Scientists previously thought that the roof of the tyrannosaurus rex's skull had two large holes known as dorsotemporal fenestra that were filled with muscles to help the dinosaurs with jaw movements.
Alligators, Crocodiles, And The T. Rex Have Large Holes In Their Skull
Casey Holliday, a professor of anatomy at the University of Missouri School of Medicine, and colleagues, however, have found evidence that offers new insights into the T.rex's head.
In their study published in The Anatomical Record on July 1, the researchers examined alligators using thermal imaging, which translates heat into visible light. Like the T.rex, alligators, and crocodiles also have holes on the roof of their skulls.
The head of an alligator's body is dependent on the environment. The researchers noticed that when it was cooler and the animals were trying to warm up, thermal imaging showed big hot spots in the holes in the alligators' skull, which indicate a rise in temperature.
Later in the day when it was warmer, the researchers observed that the holes appeared dark as if they were turned off to keep the animals cool.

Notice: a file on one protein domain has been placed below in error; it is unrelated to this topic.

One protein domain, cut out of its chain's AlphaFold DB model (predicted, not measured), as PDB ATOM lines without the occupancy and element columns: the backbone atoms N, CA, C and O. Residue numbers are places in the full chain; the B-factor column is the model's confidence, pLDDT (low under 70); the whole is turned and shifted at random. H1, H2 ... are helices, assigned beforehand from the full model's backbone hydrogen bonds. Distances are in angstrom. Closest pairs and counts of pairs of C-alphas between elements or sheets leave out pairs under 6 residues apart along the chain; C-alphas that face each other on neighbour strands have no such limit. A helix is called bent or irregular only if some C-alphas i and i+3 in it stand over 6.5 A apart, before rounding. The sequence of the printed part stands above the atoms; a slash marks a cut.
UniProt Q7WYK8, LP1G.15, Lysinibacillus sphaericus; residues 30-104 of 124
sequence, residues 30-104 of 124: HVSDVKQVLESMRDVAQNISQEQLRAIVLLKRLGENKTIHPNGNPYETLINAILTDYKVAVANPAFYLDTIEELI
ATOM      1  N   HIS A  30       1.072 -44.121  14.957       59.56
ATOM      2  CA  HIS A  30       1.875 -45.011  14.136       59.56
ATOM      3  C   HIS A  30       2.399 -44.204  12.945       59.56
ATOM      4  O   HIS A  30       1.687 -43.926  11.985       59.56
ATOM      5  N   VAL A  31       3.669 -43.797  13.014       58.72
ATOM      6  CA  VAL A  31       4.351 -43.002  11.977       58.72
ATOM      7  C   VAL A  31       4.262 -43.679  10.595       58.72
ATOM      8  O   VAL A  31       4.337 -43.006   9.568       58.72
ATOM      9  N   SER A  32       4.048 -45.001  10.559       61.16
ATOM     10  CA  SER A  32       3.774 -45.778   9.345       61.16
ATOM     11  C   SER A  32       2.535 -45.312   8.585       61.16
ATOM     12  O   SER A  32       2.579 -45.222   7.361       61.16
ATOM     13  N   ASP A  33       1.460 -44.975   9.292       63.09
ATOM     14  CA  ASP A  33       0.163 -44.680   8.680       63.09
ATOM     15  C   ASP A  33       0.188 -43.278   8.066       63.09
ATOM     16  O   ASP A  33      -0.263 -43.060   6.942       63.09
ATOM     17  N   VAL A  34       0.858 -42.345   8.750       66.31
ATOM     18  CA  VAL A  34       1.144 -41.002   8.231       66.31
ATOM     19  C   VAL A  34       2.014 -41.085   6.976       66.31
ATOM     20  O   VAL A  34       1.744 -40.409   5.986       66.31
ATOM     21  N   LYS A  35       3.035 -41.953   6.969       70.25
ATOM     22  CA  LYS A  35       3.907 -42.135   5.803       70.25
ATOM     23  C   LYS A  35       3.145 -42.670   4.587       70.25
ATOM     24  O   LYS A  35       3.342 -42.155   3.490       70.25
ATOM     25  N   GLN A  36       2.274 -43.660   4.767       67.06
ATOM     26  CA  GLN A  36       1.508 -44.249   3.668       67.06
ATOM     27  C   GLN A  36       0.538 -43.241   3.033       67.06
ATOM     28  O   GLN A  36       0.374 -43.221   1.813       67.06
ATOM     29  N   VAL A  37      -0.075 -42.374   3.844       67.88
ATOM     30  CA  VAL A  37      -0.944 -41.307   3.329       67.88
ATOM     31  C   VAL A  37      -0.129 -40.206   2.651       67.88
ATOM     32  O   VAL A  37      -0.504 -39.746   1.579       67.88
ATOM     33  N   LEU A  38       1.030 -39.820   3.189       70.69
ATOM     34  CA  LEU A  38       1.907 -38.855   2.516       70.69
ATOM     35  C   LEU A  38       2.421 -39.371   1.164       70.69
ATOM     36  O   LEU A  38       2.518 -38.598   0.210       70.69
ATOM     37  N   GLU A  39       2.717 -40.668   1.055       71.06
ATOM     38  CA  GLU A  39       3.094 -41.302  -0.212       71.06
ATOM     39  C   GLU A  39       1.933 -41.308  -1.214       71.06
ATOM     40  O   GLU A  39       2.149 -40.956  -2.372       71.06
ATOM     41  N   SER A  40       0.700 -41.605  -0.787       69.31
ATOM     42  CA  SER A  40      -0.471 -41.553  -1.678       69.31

Holiday and colleagues then matched the thermal imaging data from the dinosaurs with those of the T.rex fossils, to see how the two holes evolved overtime.
The study revealed that the holes on the roof of the T.rex skulls were filled with blood vessels, challenging earlier hypotheses about the anatomy of the prehistoric predator's head.
"Relevant anatomical features argue for rejection of the default hypothesis-that the fossa was muscular-due to a complete lack of osteological correlates reflective of muscle attachment. The most‐supported inference of soft tissues is that the frontoparietal fossa contained a large vascular structure and adipose tissue," the researchers wrote in their study.
Built-in Airconditioner To Keep T.Rex Dinosaurs Cool
Holiday explained that land predators like the T.rex would have needed the ability to shed heat because it generated a lot of body heat. A"thermal window" in their head would have helped. The special set of blood vessels in their skull could have acted as a way to regulate the temperature of their body and brain.
"Dinosaurs were likely more warm-blooded than we used to think, more like birds than lizards," Holliday told CNN. "Being warmish-blooded would let them not rely on environmental temperatures as much, like cold-blooded lizards, but also control their body temp through internal means."